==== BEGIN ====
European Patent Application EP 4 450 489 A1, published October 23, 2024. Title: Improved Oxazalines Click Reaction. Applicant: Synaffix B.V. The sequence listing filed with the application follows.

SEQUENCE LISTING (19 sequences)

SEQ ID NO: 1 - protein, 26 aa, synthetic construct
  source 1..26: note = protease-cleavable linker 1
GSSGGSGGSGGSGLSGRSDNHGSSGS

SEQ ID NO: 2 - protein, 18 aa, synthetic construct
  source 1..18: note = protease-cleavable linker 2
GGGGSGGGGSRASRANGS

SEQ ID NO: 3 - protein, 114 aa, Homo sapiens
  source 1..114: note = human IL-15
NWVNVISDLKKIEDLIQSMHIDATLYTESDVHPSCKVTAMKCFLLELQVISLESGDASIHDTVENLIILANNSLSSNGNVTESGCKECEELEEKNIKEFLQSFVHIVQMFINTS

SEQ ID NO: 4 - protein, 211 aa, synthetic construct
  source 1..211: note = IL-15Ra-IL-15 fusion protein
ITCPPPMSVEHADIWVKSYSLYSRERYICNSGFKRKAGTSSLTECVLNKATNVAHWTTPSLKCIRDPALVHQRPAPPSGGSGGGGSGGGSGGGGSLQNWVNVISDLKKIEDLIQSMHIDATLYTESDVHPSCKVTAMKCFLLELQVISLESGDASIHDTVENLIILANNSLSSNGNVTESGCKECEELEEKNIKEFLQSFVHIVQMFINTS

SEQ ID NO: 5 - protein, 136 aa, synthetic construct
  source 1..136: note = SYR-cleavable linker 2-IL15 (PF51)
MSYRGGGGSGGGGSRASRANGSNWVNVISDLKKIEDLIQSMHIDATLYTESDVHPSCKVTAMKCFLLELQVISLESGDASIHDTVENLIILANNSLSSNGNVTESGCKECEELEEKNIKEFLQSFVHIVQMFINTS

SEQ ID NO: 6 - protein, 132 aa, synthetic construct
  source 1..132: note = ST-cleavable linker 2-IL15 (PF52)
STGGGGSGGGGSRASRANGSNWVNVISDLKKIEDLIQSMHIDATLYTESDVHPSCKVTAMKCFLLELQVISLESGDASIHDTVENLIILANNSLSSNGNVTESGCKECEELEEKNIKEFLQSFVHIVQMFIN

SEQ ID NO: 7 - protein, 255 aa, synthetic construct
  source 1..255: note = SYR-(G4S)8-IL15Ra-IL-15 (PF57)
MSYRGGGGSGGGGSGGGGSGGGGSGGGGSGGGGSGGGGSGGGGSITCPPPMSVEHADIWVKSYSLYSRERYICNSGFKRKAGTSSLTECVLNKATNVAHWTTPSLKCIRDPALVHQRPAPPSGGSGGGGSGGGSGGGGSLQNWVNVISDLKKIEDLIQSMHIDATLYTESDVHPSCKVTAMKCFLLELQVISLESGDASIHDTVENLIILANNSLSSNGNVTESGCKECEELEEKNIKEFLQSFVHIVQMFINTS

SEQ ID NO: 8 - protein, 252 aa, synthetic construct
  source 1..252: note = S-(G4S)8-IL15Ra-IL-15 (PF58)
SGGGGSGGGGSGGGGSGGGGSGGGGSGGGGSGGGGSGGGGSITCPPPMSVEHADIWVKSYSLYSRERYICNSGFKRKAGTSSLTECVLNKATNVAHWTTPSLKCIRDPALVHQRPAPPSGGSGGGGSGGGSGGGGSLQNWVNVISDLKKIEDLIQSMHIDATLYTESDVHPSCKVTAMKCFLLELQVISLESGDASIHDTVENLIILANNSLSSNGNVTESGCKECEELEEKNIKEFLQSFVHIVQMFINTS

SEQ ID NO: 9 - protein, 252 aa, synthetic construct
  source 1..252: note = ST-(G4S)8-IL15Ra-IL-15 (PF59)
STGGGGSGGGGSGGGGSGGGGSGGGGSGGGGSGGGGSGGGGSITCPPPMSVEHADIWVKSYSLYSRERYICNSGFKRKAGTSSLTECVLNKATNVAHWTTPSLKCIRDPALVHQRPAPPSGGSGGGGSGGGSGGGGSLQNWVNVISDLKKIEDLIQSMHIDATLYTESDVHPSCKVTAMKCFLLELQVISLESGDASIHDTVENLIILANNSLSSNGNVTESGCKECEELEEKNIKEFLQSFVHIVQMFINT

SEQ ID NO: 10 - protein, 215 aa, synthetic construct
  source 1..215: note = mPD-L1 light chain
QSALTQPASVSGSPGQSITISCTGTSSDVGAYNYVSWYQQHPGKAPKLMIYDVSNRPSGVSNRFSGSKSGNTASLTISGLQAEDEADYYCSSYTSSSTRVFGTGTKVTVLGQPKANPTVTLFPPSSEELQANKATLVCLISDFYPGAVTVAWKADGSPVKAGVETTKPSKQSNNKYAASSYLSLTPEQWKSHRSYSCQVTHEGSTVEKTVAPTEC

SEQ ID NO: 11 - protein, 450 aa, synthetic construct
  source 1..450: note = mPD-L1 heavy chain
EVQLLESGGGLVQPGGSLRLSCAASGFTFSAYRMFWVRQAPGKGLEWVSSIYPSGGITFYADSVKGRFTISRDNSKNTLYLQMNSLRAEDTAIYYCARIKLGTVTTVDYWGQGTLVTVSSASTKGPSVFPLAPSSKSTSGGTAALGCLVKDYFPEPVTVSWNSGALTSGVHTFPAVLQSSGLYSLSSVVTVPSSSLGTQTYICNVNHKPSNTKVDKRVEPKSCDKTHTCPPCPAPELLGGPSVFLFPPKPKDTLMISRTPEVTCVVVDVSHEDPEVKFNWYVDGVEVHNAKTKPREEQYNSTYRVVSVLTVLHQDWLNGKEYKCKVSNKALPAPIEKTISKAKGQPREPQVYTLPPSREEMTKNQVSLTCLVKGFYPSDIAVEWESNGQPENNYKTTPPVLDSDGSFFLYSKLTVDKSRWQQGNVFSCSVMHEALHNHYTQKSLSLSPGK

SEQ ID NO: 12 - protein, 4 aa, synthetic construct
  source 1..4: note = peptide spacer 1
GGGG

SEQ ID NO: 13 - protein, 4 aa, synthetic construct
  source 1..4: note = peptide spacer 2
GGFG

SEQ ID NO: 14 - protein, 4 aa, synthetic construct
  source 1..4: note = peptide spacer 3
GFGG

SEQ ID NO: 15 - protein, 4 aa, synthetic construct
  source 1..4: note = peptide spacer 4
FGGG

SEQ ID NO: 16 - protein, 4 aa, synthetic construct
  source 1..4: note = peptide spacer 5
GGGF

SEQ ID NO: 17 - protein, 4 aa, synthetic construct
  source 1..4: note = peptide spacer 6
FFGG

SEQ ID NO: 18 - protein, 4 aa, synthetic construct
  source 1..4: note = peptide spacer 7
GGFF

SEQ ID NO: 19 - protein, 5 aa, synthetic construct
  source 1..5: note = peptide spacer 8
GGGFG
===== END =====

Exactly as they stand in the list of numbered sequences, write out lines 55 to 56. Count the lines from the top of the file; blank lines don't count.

  source 1..4: note = peptide spacer 7
GGFF